You’ll also need to ensure that you have a gas canister to store the fuel for your generator. If you’re on a long trip, you can easily fill the canister up at a gas station to replenish your generator.

Fresh water is another thing you’ll need to source when you’re boondocking. You’ll want to be sure your water tank is full before heading to your destination. If you’re planning a longer trip, bringing along water bags or portable jugs is a great idea. That way, you can refill your water tank from another source without giving up your boondocking site.

Disposing of your wastewater will be a lot easier if you have a Blue Boy, which you can tow to the dump without moving your entire RV. However, if your boondocking trip is relatively short, you may find that your waste water tank is sufficient so long as you ensure it’s empty before you hit the road.

How To Find a Good Boondocking Location

When you’re looking for boondocking locations, a good place to start is to identify public land. You can find these through the Bureau of Land Management or by checking out nearby national forests or parks. Remember, though, that there are still rules when boondocking on public lands. For example, some parks only allow boondocking in certain areas, so it’ll help you to know where these are. Some private landowners also allow boondocking with prior agreement. It’s well worth checking out this option on platforms such as Boondockers Welcome.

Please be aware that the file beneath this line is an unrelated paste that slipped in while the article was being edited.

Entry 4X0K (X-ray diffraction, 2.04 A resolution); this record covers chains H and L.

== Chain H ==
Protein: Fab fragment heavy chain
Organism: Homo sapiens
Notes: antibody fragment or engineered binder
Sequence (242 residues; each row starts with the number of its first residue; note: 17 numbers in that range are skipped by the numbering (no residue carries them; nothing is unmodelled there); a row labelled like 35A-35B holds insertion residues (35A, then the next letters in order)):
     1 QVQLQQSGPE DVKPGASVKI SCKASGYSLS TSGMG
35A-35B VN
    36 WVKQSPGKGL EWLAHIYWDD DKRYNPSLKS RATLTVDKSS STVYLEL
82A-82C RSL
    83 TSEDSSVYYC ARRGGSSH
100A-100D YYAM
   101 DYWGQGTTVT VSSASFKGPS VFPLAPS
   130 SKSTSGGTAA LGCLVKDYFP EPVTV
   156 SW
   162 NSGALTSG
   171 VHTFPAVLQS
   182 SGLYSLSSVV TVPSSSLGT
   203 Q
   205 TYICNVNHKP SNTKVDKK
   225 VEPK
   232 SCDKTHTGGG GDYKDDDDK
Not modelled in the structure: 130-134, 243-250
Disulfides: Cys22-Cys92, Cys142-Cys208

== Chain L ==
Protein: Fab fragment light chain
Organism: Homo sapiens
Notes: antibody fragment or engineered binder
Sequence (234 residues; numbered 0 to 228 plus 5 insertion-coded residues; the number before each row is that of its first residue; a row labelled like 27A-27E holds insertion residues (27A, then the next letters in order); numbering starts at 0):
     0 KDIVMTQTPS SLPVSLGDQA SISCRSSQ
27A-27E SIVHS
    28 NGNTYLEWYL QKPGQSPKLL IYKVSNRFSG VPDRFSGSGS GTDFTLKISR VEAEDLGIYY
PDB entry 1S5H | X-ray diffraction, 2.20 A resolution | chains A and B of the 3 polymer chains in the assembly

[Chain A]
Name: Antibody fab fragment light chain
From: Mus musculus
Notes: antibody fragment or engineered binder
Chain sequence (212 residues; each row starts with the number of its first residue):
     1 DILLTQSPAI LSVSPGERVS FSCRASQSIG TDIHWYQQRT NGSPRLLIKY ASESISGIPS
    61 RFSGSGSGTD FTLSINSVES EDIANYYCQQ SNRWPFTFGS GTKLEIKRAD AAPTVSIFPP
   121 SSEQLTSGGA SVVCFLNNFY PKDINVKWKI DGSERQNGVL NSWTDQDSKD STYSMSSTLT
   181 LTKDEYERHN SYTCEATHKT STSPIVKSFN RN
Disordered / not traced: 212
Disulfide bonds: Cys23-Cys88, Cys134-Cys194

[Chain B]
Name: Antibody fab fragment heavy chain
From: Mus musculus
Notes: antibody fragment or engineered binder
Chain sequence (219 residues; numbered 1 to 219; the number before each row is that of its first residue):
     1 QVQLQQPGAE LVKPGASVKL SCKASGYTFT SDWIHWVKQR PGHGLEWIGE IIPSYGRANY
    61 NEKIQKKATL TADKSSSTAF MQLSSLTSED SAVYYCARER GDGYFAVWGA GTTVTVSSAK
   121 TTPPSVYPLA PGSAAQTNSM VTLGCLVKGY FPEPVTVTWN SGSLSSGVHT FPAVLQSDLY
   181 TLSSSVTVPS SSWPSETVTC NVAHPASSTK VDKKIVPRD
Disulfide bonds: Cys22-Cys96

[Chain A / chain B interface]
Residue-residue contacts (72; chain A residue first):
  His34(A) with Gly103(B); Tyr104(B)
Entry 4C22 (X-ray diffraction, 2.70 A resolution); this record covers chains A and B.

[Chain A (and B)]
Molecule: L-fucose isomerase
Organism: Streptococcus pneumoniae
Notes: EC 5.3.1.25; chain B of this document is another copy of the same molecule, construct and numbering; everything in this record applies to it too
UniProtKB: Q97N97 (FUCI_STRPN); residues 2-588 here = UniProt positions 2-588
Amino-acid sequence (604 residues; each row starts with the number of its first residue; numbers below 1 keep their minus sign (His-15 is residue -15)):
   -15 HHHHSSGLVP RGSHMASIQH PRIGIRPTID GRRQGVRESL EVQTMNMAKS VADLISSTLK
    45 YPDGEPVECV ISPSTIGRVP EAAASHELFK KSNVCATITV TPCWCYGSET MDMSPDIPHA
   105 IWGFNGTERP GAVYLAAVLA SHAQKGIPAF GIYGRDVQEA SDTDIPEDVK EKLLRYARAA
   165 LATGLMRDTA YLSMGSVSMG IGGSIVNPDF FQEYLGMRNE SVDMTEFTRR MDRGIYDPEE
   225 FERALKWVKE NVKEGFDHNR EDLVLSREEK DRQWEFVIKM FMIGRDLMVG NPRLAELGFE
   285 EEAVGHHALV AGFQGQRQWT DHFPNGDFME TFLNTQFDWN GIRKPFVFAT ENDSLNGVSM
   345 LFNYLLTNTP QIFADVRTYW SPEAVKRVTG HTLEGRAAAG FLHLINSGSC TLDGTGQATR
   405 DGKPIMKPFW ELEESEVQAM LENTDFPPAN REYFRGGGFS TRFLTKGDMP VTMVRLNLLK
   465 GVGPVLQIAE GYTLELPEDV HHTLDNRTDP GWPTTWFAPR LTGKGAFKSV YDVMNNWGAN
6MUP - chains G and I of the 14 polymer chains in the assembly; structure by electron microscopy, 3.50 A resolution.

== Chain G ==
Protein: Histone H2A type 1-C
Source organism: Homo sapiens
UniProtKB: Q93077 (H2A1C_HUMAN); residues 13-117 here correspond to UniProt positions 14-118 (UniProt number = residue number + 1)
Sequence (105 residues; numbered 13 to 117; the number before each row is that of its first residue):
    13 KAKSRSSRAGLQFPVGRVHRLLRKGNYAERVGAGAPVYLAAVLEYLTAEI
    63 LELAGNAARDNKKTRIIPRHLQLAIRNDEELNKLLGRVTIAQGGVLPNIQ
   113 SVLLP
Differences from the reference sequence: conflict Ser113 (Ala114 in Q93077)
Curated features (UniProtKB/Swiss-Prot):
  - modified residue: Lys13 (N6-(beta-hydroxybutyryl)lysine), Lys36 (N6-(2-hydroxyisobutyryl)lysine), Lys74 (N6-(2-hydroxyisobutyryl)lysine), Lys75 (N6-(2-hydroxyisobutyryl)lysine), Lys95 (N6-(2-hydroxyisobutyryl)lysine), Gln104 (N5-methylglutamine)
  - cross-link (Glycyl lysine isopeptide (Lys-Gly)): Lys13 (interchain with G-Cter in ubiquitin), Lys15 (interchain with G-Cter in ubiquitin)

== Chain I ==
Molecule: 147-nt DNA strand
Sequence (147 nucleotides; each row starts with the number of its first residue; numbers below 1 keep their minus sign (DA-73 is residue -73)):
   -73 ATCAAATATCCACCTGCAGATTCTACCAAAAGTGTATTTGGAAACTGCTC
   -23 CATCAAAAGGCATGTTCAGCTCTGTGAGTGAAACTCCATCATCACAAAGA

Boondocking Etiquette

While boondocking, it’s important to respect the nature you’re using. This means that you should leave a boondocking site as you found it. Don’t leave trash behind or damage the land through careless activities such as setting an open fire.

Another piece of boondocking etiquette is the principle of first come, first served. Since there are no fixed sites, you don’t have a right to a particular location. This can become a problem if you have to go to a nearby gas station or dump with your RV to replenish your fuel or dispose of waste. If your site is left unattended, someone else is perfectly entitled to take it.

Safety and Preparedness

Before you start your boondocking adventure, it’s worth preparing for the worst. You’ll be away from the usual infrastructure and amenities of daily life, so you’ll have to respond to unexpected events self-sufficiently. It’s well worth bringing along a flashlight in case your power fails. In addition, a weather radio can come in handy because it alerts you to approaching storms or other inclement weather, allowing you to clear up outdoors and take preventive measures.

Batteries are another must-have since they can help you operate flashlights, radios, and other equipment in an emergency. In case of a medical emergency, a first-aid kit in your RV is essential. Finally, a cell phone booster can be a great way to stay in touch with the outside world if you can’t charge your phone using the usual power source.

Get Ready for Your Boondocking Experience at Cheyenne Camping Center

As you can see, boondocking has a lot of exciting things to offer you and your family. However, making the most of your boondocking experience requires careful preparation. Here at Cheyenne Camping Center in Walcott, Iowa, we’d be happy to help you plan your boondocking experience and supply you with some of the key equipment you’ll need. If you’d like to talk to one of our experts to get their boondocking advice, don’t hesitate to contact us today.

Photo of truck and Flagstaff E-Pro camper in desert by Randy Halverson